By DOUG DONNELLY
OTTAWA LAKE – Lucas Tesznar was looking forward to spring practice as a chance to move up the Eastern Michigan University depth chart.
With spring ball all but canceled due to the coronavirus pandemic, the Whiteford graduate is now turned his attention to late summer workouts and fall camp.
“Not having spring practice makes it tough,” said Tesznar, who anchored the offensive line for Whiteford’s 2017 state championship team. “I felt like last spring was a good time for me because I had a chance to prove myself. With spring ball gone this year, it makes it tough for guys like me who are trying to move up the depth chart. I just have to be ready for the fall.”
Tesznar will be a redshirt sophomore when the Eagles resume football. He spent last season as the backup right tackle for EMU after climbing his way up the depth chart with a strong late-season performance during his redshirt year when he earned a trip to the Eagles bowl game.
Last year he was on the EMU travel roster for games at Kentucky, Coastal Carolina and Illinois, but a shoulder injury cost him any chance of making the field. Late in the season he endured an ankle sprain.
“I had to sit out a couple of weeks due to the AC joint sprain,” he said.
This spring he was ready to challenge for the starting spot when, after one practice, the players were sent home and the practice sessions were scrapped. He anticipates returning to the Ypsilanti campus as soon as next month.
In the meantime, he’s been working out at home with his younger brother, Brodi, and some former Whiteford teammates.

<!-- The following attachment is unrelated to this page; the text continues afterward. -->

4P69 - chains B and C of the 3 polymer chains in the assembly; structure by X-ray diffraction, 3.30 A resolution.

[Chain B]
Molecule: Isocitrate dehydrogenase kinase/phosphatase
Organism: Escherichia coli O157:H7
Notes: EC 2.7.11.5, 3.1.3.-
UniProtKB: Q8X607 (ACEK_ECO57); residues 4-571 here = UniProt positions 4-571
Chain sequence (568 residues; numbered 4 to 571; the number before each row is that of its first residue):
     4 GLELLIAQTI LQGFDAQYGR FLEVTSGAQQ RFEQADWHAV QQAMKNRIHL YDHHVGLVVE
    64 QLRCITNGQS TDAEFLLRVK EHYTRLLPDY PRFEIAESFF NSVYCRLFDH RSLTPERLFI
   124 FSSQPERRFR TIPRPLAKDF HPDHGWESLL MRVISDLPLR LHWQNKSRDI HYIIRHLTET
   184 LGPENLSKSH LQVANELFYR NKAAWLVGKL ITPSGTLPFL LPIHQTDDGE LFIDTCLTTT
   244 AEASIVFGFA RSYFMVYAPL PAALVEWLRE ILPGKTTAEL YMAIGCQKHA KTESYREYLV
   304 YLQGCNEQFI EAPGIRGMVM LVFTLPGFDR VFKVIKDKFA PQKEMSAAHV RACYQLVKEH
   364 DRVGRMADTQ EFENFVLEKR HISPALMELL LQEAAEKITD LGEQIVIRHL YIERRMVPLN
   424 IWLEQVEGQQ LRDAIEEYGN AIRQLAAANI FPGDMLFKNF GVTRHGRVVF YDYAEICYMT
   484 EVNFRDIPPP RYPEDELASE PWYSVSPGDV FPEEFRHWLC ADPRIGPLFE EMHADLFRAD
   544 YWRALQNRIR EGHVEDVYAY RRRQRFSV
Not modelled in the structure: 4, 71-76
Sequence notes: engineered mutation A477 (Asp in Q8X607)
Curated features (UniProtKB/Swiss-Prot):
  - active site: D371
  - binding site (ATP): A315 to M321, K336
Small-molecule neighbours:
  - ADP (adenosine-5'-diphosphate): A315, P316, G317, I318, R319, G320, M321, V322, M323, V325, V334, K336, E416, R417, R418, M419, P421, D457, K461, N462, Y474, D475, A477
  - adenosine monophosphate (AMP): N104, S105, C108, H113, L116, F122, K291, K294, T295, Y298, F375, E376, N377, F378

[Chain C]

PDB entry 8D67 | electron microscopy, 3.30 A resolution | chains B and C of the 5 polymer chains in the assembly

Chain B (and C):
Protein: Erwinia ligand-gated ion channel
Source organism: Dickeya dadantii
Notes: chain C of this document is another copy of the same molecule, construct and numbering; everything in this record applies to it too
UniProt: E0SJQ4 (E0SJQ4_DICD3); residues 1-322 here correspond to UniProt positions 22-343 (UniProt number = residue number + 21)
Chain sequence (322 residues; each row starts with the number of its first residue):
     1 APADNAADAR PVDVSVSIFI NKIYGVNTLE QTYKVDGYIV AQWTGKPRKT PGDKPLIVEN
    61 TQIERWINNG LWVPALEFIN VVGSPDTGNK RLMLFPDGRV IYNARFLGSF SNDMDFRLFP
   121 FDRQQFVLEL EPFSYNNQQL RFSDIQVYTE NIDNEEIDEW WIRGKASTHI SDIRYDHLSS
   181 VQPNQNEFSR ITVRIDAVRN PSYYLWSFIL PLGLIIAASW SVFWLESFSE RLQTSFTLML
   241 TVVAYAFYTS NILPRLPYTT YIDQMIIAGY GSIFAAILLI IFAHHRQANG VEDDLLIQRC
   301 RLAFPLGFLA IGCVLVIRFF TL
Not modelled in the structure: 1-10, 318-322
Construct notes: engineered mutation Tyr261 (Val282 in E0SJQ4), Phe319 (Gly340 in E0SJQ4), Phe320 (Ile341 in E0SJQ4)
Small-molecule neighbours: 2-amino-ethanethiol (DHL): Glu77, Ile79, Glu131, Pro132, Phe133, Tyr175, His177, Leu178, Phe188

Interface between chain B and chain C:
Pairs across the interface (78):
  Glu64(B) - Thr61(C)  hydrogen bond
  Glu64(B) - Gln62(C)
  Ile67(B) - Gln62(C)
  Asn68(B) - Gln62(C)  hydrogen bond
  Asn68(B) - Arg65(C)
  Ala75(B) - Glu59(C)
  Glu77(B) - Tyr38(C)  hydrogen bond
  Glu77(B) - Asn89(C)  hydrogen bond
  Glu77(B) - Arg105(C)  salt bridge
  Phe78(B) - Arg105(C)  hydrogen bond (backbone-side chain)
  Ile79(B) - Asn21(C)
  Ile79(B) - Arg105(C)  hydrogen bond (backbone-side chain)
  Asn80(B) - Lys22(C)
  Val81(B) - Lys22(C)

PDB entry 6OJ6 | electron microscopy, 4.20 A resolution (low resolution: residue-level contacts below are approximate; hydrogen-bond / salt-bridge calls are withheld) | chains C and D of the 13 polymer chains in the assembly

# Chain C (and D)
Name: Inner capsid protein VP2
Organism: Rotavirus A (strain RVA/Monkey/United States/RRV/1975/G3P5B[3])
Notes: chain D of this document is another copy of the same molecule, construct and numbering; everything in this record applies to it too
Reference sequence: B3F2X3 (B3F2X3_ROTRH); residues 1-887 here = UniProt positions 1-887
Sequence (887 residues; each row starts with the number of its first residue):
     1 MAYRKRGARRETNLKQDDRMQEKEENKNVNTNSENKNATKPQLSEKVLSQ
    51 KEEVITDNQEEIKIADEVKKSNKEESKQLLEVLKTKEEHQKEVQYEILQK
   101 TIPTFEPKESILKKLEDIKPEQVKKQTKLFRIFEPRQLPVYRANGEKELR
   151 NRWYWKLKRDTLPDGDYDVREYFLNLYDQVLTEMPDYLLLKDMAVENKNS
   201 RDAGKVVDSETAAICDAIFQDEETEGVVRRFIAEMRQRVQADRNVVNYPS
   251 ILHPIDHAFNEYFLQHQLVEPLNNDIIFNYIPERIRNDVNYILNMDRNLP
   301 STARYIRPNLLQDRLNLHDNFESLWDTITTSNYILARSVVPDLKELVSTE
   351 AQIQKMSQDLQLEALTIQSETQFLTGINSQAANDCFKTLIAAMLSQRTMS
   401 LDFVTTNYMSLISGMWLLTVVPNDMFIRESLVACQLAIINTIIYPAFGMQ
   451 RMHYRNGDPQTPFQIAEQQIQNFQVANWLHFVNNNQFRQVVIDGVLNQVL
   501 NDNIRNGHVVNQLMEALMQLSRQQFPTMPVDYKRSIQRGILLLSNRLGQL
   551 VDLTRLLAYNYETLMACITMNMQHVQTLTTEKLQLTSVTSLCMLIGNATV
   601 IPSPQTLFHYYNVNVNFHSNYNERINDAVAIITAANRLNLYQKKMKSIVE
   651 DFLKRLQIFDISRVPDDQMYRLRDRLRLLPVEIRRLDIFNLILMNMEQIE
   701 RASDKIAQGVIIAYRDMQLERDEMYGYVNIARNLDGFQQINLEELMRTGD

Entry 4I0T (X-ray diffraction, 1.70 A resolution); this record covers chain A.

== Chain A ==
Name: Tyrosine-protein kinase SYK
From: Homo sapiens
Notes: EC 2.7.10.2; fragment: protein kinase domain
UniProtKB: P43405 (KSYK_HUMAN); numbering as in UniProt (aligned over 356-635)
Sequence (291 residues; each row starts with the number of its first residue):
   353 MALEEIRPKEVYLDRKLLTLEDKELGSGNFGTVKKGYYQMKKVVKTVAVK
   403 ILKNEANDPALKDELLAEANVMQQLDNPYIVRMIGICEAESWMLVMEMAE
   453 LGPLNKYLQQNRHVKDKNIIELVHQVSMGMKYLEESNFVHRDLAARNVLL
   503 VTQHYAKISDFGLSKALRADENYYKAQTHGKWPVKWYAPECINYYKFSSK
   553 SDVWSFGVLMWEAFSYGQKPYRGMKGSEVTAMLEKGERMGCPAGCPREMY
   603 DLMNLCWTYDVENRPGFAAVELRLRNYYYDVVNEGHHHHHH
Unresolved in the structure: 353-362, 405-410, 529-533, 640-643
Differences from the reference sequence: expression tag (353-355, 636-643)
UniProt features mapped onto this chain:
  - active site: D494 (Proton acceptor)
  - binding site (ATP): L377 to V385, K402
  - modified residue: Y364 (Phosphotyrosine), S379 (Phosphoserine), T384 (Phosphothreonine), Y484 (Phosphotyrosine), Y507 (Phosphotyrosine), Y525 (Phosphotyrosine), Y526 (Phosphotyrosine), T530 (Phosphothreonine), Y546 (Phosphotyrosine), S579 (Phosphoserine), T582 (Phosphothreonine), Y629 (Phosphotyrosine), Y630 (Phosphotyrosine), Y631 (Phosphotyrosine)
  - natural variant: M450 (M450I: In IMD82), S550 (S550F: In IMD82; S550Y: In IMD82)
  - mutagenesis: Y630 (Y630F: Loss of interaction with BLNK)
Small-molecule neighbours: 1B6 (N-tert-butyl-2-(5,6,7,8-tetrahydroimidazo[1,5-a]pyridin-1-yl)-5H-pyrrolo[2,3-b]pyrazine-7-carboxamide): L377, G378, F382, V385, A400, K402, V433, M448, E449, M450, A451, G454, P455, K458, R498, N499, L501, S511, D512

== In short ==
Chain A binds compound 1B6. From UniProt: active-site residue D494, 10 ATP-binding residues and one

“It’s been a long time,” he said. “I need to get back under a routine, a schedule.”
Tesznar said when the football players left campus, they were not given a lot of direction when it came to workouts because no one knew how long they would be out. The EMU coaches, however, remained in contact.
“It was a struggle at first,” he said. “The first two weeks or so we didn’t have any set workouts. You just had to do what you thought was right.
“You just have to be able to hold yourself accountable – eat right, work out on your own and do what you can to stay in shape. I mainly use body weights, but I’ve done some running around my yard or down the road.”
Tesznar was a key cog in the Bobcat lineup for a team that reached two consecutive state championship games. He was a two-time All-State player and is trying to become one of the few Division 1 boys athletes in school history to complete four years of college athletics. He’s about 6-5, 295 right now as he works to make the Eagle lineup.
“I love it here,” he said. “I felt like it would be a lot different from high school, but the culture is very similar. Everyone is a family, very tight-knit. I’ve met some of my best friends up here. Everybody wants you to success and everyone holds each other accountable.”
He had the fundamentals down when he got to campus, but had to learn new techniques in blocking, especially pass-blocking.
“We didn’t pass a lot at Whiteford,” he said. “That was a big change. We run more of a spread, zone-read stuff here. That first year, you spend a lot of time just learning the playbook and maybe some footwork. It took some time to adjust.”
Tesznar said the EMU coaching staff has the players best interests in mind.
“They are super goal-oriented,” he said. “All we do is work on obtaining goals.”
Last semester Tesznar carried a 3.5 grade point average and is studying finance.
“I think this was the best decision I could have made,” he said. “I’ve definitely grown a lot not just in football but as a person.”